After a person dies, their estate will most likely go through probate before beneficiaries receive their awards. Probate is the legal process of closing out a deceased person’s estate. In Texas, the process is easier than most other states.
Sometimes an estate doesn’t even need to go through probate. Transferred assets can end up with the rightful beneficiary if they are:
- community property;
- the product of joint tenancy;
- payable-on-death accounts; and/or
- life insurance awards.
Types of Probate
Probate varies by state. In Texas, there are a few procedures to choose from:
Independent Administration of Estates
Many drafted wills name a person as executor of the deceased’s estate. This executor has the choice to pursue independent administration rather than dependent administration.
Independent administration allows the executor to:
- take steps to settle the estate without asking court permission; and
- initiate the probate process without posting a bond (an insurance policy that protects the estate against executor related losses).
While this process is less formal than most forms of probate, the executor is responsible for publishing a notice of the estate’s status for the collection of any possible debt to creditors.
Muniment of the Title
If the deceased left behind a will, the muniment of title process could be an easy way to transfer the estate assets.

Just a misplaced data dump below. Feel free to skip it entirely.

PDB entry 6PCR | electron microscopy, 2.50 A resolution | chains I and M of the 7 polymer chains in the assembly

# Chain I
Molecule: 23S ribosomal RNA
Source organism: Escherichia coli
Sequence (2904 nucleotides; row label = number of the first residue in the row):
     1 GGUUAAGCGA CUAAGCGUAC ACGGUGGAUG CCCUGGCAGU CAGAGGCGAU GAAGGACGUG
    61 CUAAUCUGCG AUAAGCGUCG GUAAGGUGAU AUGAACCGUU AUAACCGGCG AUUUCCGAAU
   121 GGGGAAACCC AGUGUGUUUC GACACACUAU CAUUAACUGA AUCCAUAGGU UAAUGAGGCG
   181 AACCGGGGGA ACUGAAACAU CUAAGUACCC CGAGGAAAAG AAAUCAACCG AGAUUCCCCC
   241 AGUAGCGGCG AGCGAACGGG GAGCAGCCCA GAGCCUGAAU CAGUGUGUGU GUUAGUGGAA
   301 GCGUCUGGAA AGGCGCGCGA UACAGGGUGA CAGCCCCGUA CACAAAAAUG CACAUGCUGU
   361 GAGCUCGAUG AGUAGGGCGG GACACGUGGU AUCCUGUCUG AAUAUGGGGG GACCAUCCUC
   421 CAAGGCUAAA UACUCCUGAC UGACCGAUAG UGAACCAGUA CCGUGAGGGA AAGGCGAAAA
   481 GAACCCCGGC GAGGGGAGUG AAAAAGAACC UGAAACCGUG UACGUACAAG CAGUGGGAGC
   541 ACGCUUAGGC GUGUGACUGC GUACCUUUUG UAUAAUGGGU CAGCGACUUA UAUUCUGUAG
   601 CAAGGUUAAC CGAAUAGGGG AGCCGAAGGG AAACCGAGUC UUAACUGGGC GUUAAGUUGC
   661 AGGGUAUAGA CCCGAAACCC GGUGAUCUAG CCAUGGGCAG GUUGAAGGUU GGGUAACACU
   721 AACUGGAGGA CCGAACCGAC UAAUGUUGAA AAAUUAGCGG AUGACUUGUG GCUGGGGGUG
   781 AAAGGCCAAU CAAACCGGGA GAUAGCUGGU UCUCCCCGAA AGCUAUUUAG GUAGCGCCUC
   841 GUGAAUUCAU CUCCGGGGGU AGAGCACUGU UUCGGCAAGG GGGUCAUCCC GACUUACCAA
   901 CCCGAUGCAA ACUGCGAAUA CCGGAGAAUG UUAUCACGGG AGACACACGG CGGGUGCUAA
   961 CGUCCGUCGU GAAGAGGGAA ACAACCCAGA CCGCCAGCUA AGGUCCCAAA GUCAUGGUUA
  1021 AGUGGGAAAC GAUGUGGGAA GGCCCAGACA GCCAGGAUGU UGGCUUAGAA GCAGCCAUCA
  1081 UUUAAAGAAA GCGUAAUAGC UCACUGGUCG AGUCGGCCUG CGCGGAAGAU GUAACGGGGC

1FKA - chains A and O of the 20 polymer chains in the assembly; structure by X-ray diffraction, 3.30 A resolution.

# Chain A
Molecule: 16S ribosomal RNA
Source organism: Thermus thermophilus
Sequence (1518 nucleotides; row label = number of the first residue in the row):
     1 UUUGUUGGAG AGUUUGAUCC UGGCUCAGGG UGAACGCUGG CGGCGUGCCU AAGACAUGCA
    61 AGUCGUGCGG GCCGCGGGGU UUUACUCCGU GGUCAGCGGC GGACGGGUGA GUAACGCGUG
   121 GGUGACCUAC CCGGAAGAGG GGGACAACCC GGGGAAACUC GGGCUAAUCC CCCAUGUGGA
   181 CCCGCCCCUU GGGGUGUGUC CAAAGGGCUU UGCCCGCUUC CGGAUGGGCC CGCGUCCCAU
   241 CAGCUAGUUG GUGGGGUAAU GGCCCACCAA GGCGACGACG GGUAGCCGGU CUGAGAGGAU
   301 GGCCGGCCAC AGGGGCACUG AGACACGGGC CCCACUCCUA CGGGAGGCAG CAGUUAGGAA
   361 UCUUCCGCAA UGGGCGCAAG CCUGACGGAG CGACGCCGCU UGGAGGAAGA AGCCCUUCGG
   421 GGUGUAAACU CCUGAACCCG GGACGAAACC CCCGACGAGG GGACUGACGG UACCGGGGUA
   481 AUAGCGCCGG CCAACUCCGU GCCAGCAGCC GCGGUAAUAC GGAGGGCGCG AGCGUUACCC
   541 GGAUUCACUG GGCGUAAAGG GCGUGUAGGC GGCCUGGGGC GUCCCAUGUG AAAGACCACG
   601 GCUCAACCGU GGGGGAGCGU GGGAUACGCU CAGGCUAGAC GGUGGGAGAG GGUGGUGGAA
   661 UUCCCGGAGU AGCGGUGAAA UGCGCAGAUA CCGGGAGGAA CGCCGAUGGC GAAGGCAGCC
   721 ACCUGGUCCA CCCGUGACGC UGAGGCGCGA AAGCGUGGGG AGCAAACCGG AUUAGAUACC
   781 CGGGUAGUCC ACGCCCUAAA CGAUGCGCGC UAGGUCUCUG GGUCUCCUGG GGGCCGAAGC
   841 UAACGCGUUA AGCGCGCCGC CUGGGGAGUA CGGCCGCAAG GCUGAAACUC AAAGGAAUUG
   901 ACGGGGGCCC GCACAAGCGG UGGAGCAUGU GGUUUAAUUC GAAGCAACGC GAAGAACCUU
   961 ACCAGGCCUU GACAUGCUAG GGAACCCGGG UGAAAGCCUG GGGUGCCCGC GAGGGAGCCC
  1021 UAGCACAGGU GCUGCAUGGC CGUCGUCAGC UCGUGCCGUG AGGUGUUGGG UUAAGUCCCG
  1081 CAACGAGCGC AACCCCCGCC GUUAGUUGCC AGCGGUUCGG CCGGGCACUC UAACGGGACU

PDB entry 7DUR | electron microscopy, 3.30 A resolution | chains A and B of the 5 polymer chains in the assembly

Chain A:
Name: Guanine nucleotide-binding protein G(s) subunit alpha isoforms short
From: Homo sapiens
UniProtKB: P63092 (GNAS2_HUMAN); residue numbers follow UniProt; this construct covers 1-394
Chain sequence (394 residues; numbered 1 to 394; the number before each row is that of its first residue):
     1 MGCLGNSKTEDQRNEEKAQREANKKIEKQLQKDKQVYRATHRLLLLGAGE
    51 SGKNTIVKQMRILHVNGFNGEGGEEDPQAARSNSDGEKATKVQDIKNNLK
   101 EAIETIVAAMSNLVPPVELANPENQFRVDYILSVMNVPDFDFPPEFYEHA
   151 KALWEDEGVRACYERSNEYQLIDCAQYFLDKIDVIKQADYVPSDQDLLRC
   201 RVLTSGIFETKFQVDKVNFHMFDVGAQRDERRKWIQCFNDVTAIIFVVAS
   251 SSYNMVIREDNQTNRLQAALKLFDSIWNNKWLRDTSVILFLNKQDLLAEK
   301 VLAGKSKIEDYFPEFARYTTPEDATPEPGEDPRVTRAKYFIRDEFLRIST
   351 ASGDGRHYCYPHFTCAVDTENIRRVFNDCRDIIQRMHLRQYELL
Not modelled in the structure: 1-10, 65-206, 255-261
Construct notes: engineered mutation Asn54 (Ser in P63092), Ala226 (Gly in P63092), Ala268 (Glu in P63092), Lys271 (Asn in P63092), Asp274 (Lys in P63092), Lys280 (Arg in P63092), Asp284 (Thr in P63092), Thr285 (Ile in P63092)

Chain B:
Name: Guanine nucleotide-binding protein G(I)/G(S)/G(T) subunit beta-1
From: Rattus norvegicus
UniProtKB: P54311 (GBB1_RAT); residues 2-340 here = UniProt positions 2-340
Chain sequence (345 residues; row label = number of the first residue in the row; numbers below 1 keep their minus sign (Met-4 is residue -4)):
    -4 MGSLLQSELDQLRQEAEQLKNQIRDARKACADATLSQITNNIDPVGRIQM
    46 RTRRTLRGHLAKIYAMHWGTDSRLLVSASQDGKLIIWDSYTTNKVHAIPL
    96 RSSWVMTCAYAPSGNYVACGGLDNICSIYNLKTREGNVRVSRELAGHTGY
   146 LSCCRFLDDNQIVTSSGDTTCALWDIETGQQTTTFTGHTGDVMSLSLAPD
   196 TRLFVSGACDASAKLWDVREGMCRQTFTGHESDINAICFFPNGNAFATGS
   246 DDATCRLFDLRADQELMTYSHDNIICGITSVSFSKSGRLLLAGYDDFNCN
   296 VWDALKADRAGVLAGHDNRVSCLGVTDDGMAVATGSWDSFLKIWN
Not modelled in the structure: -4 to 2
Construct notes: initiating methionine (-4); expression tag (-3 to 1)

For muniment to occur, there:
- must be no outstanding debts (except real estate); and
- Medicaid must have no claim on any benefits the deceased may have received.
With this process, a beneficiary files the will directly to a probate court who then decides if probate is necessary.
If probate is not necessary, each beneficiary receives their share of the assets stated in the document. The person who filed the will has 6 months to prove each beneficiary received their share of the assets.
Small Estate Procedures & Affidavits
If an estate is small enough, worth $75,000 or less, the beneficiaries can quickly prepare a simple affidavit to collect their share of the assets.
Similarly, if the total value of the estate does not exceed what potential creditors or beneficiaries receive, the probate court then approves the transfer of assets and closes the estate.
Trusted Probate Administration Services
The Texas probate process can go on for months, if not done correctly. Let our attorneys at The Springer Law Firm help you divide your estate. From initial planning to eventual execution, our attorneys offer concise legal counsel.
Contact our firm online or call us at (281) 990-6025 for a case evaluation.